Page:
• Step C: Find the spot where these two lines intersect or cross each other.
  • Step D: Find the curve that is closest to this spot and follow it up and to the right until you find the number that corresponds to your child's percentile.

In this example, you can see that a 2-year-old boy who is 30 pounds is at the 75th percentile for his weight, meaning he weighs more than about 75% of boys his age and less than 25% of other 2-year-old boys.

Finding a child's percentile is a little harder if the curve doesn't actually pass through the spot where age and weight come together. For example, if the boy in the example weighed 31 pounds you would use all of the same steps but also have to imagine a curve that is somewhere between the 75th and 90th percentiles, figuring that he was at about the 80th to 85th percentile.

If your child is above the 95th or below the fifth percentile, then you will not be able to find an exact percentile, except to say that he is above or below the growth chart, but you can use the same steps to plot your child's height and body mass index.

What Do Percentiles Mean?

It is important to understand that growth charts are best used to follow your child's growth over time or to find a pattern of his growth. Plotting your child's weight and height at different ages and seeing if he follows a consistent growth curve is more important than what his percentiles are at any one time.

Even if your child is at the fifth percentile for his weight (meaning that 95% of kids his age weigh more than he does), if he has always been at the fifth percentile, then he is likely growing normally. It would be concerning and it might mean there was a problem with his growth if he had previously been at the 50th or 75th percentile and had now fallen down to the fifth percentile.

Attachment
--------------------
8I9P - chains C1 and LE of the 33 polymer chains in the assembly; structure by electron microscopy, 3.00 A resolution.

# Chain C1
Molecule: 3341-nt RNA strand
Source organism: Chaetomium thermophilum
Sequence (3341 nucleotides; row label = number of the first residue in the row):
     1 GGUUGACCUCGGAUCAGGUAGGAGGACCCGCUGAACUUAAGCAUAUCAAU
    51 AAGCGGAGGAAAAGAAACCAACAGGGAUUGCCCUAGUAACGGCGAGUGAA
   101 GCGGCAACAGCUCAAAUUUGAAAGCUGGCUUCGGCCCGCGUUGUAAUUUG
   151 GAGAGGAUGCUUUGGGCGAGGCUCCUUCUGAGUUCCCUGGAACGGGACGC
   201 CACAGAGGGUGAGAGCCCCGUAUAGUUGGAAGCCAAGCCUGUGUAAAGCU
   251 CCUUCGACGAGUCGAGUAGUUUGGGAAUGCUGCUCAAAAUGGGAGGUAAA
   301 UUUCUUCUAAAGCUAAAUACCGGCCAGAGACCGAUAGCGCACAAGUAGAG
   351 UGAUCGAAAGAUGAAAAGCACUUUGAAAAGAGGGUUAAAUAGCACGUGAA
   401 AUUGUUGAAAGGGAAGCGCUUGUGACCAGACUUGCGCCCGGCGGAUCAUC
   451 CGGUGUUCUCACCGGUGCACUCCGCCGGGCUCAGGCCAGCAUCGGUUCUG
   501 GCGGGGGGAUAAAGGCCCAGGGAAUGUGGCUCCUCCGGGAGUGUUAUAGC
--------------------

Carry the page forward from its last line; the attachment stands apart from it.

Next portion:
Children between the ages of 6 and 18 months can normally move up or down on their percentiles, but older children should follow their growth curve fairly closely.

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Article Sources
Verywell Family uses only high-quality sources, including peer-reviewed studies, to support the facts within our articles. Read our editorial process to learn more about how we fact-check and keep our content accurate, reliable, and trustworthy.
  1. Marchand V; Canadian Paediatric Society, Nutrition and Gastroenterology Committee. The toddler who is falling off the growth chart. Paediatr Child Health. 2012;17(8):447–454. doi:10.1093/pch/17.8.447

Additional Reading
  • Centers for Disease Control and Prevention (CDC). "Use and Interpretation of the WHO and CDC Growth Charts for Children from Birth to 20 Years in the United States." May 2013.

  • Grummer-Strawn LM, Reinold C, Krebs NF. "Use of the World Health Organization and CDC Growth Charts for Children Aged 0-59 Months in the United States." MMWR Recomm Rep 2010; 59(RR-9);1-15.

  • Multicentre Growth Reference Study Group. "WHO Child Growth Standards: Growth Velocity Based on Weight, Length and Head Circumference: Methods and Development." 2009.